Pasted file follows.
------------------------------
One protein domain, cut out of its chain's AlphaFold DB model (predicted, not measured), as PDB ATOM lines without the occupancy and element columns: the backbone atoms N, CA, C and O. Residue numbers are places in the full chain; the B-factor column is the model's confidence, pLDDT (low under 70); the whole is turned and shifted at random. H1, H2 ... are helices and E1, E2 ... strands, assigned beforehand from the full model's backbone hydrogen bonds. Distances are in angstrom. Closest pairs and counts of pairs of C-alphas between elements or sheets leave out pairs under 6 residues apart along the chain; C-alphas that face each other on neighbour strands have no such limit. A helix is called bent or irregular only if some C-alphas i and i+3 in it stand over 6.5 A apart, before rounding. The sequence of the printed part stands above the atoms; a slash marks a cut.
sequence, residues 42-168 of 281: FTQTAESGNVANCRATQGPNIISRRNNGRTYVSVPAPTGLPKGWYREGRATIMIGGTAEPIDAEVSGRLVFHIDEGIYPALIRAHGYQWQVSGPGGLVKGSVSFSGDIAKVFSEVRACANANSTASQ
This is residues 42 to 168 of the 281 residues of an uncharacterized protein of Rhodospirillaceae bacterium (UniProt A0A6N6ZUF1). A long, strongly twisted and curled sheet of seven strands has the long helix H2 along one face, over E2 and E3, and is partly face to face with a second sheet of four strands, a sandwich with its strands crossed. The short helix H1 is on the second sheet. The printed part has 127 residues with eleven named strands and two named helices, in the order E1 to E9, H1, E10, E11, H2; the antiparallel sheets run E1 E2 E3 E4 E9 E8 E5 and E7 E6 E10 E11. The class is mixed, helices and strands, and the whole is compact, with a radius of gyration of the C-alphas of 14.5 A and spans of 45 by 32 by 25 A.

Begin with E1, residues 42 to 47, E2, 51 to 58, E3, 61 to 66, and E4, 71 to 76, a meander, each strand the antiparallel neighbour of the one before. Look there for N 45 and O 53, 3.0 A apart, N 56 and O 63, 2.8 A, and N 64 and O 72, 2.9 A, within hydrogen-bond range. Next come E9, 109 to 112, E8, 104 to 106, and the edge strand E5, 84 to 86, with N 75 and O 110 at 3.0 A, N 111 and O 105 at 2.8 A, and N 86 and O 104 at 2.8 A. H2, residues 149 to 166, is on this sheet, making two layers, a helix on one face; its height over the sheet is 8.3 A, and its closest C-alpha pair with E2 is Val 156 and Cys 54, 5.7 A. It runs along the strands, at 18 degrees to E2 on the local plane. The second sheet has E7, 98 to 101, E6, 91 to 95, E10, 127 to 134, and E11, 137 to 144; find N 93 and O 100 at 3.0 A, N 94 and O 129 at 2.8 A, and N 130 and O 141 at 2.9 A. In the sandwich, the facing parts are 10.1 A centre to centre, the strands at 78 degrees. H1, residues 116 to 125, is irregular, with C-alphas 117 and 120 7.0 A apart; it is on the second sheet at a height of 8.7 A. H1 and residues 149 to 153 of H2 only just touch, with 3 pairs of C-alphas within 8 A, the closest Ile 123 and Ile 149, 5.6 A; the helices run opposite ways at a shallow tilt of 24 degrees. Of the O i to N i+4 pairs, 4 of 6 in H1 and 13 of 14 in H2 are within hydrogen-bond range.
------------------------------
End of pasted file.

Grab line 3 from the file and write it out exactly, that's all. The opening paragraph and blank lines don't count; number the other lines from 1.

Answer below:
Begin with E1, residues 42 to 47, E2, 51 to 58, E3, 61 to 66, and E4, 71 to 76, a meander, each strand the antiparallel neighbour of the one before. Look there for N 45 and O 53, 3.0 A apart, N 56 and O 63, 2.8 A, and N 64 and O 72, 2.9 A, within hydrogen-bond range. Next come E9, 109 to 112, E8, 104 to 106, and the edge strand E5, 84 to 86, with N 75 and O 110 at 3.0 A, N 111 and O 105 at 2.8 A, and N 86 and O 104 at 2.8 A. H2, residues 149 to 166, is on this sheet, making two layers, a helix on one face; its height over the sheet is 8.3 A, and its closest C-alpha pair with E2 is Val 156 and Cys 54, 5.7 A. It runs along the strands, at 18 degrees to E2 on the local plane. The second sheet has E7, 98 to 101, E6, 91 to 95, E10, 127 to 134, and E11, 137 to 144; find N 93 and O 100 at 3.0 A, N 94 and O 129 at 2.8 A, and N 130 and O 141 at 2.9 A. In the sandwich, the facing parts are 10.1 A centre to centre, the strands at 78 degrees. H1, residues 116 to 125, is irregular, with C-alphas 117 and 120 7.0 A apart; it is on the second sheet at a height of 8.7 A. H1 and residues 149 to 153 of H2 only just touch, with 3 pairs of C-alphas within 8 A, the closest Ile 123 and Ile 149, 5.6 A; the helices run opposite ways at a shallow tilt of 24 degrees. Of the O i to N i+4 pairs, 4 of 6 in H1 and 13 of 14 in H2 are within hydrogen-bond range.